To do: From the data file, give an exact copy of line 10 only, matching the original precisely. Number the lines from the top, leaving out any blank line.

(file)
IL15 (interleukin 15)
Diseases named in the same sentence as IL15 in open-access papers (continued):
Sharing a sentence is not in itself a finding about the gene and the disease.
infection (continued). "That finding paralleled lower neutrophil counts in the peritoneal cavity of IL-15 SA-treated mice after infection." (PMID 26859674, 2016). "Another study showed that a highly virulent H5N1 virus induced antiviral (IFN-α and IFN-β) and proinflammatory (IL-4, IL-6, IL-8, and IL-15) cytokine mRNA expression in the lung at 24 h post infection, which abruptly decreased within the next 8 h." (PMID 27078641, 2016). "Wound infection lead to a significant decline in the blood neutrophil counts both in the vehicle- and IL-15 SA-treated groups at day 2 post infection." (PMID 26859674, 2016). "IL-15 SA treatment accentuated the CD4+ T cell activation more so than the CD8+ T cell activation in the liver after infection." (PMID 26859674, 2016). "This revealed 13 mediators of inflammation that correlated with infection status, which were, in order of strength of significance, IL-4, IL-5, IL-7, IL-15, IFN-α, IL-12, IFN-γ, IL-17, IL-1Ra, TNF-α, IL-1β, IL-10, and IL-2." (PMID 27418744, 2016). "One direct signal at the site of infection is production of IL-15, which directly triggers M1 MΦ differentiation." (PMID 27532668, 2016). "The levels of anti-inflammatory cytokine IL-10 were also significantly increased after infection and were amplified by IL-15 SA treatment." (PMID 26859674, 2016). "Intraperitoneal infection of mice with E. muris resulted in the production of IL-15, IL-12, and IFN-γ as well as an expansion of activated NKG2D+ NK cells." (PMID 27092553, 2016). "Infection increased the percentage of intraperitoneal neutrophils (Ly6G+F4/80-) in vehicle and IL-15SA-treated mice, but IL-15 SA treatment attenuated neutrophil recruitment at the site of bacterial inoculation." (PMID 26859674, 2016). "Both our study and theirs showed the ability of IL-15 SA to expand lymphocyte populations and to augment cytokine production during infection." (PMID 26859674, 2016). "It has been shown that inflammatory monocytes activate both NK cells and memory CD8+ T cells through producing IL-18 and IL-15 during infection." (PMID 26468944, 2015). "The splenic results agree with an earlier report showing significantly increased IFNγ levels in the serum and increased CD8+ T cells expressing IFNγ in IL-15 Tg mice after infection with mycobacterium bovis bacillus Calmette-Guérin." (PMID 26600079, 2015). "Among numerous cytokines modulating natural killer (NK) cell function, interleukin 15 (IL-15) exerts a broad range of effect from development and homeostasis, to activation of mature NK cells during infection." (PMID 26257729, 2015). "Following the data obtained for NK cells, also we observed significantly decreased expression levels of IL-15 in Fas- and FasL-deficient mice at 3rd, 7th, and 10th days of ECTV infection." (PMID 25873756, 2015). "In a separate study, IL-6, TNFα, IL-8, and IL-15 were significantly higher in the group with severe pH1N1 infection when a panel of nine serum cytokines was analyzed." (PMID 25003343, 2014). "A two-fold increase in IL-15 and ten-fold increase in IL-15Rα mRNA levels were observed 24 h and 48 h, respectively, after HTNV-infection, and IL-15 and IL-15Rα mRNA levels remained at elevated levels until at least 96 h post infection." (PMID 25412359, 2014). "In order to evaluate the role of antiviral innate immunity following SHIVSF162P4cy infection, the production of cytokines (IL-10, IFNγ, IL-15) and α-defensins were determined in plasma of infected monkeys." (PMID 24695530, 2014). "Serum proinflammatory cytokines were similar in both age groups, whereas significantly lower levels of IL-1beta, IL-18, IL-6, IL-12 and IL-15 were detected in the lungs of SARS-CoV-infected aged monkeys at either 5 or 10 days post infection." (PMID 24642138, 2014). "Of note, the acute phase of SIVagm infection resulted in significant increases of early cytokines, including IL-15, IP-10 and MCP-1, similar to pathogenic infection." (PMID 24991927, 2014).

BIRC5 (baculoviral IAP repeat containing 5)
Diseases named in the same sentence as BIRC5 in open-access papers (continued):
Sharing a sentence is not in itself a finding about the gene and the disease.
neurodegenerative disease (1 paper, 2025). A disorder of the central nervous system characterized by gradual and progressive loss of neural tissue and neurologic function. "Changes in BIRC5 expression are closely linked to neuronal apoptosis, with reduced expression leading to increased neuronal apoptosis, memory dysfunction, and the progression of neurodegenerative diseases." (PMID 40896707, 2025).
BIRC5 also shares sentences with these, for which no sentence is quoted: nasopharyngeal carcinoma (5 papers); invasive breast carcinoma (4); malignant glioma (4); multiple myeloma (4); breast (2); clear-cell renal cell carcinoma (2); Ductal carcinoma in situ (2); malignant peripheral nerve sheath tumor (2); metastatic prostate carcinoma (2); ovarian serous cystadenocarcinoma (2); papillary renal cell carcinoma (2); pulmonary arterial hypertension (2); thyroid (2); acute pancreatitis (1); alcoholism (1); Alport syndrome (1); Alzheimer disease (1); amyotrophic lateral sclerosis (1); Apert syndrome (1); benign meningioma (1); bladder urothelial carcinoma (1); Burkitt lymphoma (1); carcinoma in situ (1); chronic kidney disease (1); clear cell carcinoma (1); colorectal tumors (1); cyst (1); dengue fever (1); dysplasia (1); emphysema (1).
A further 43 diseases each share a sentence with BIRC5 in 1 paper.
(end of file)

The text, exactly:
A further 43 diseases each share a sentence with BIRC5 in 1 paper.